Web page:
Befriending Your Monsters

It’s been such a helpful shift in recent years to see things like fear or anger as things not to avoid but as voices that deserve a place at the table. While they certainly shouldn’t be running the show, they are messengers and I’m served when I listen to them with Jesus.

I appreciated that Luke Norsworthy unpacked this idea in the context of befriending monsters. As we discover monsters, we’re invited to see them, bring them into the light to experience the Lord’s love.

Luke is a good storyteller and fairly conversation in tone, so this wasn’t a book that gave tons of action steps as much as told stories about the subject matter. I enjoyed his humor and the way he crafted his story-heavy chapters.

I will say that if you want a more practical application, I think Boundaries for Your Soul touches on this same idea with more real help. But for someone who is beginning to grow in awareness of what it means to create space at the table for grief, fear, anxiety, etc, this book could be a helpful place to start. Luke is a kind, funny, humble teacher and offers a helpful introduction to befriending your monsters.

B for me.

#gifted Thanks to the publisher for the review copy. My opinions are my own.

The Jane Austen Society

I really enjoyed this story, set after World War II. It was a delight to see so many different kinds of people share a love of Jane Austen’s books, which also offered some parallels to their own lives. While not terribly based in true history, these dear characters who love books drew me right in.

While this one certainly had its own feel, it had hints of other books I love: The Guernsey Literary and Potato Peel Pie Society & the Mitford Series. If you love books about books, small village life or are a fan of Jane Austen, I have a feeling this book will be right up your alley.

A- for me.

If I Were You

I love when a book invites me to wrestle with complexity: the class system, suffering and the consequences for our sins and mistakes. This one certainly did that. I know a book has impacted me when I’m thinking about it when I’m not reading it.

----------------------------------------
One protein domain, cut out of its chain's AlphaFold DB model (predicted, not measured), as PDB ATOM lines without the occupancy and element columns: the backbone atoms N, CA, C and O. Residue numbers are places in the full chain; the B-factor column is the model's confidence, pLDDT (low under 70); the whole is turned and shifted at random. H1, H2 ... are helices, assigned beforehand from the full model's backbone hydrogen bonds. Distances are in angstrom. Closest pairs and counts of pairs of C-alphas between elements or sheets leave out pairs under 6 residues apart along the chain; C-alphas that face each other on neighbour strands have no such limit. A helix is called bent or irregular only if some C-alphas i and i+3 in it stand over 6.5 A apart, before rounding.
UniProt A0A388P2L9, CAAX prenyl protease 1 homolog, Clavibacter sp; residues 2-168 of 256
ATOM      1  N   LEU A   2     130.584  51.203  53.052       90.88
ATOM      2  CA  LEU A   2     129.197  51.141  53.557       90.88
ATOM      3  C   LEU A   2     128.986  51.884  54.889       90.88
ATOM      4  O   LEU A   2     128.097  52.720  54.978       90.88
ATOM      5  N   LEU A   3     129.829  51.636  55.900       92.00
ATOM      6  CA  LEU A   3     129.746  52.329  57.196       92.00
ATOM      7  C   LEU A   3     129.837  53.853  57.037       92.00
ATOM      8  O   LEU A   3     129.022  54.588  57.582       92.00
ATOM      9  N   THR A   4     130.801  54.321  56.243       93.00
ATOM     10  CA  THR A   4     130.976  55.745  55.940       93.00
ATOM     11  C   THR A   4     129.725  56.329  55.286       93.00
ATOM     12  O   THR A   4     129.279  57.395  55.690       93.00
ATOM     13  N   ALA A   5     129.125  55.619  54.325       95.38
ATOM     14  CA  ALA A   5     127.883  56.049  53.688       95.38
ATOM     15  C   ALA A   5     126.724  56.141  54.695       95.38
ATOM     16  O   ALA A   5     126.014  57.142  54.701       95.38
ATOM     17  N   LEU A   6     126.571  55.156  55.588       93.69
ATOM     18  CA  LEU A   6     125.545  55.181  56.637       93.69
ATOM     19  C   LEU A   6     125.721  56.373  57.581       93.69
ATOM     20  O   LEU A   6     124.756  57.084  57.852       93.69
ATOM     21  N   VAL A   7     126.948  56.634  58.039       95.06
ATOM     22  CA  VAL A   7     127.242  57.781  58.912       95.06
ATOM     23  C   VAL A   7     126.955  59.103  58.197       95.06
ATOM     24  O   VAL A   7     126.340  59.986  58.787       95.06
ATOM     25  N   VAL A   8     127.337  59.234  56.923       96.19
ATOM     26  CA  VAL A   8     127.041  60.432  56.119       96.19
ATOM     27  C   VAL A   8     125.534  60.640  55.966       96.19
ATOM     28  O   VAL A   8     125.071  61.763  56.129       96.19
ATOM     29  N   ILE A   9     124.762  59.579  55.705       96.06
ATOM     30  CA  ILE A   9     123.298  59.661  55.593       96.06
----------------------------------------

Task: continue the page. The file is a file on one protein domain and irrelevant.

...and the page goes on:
With the feel of Downton Abbey, I appreciated seeing the struggles and growth of Eve and Audrey, both aching to belong and find their place in war-torn England, even as they came from different worlds. And I’m always grateful to be transported to another time, to gain perspective on my own time in history.

A- for me.

NIV Beautiful Word Bible

In recent years, I’ve enjoyed my own journaling Bible so much. It has been such a joy to write in the margins and add my own art to the pages. I knew my art loving daughter would probably be no different.
This Bible is just gorgeous and I love that it comes with colored pencils and stickers. As I’ve flipped through these pages, I can easily imagine how thrilling it would have felt to receive this beautiful Bible as a younger girl. As my daughter is still learning to read, I’m holding on to this for her for another year or two (the recommended age is 8-12) but already I’m filled with anticipation for her to get to use this Bible and have her own time with the Lord.

And check out these free Scripture coloring pages that are just like what are found in this Bible.


I received a copy of the NIV Beautiful Word Coloring Bible for Girls Gift Set from Zondervan (HarperCollins Christian Publishing) for this review.  This post is sponsored by Zondervan. Many thanks to Telling Ministries LLC and HCCP for providing this product/product information for review.  Opinions are 100% my own and NOT influenced by monetary compensation.  I did receive a sample of the product in exchange for this review and post. #beautifulwordgiftset  #FlyBy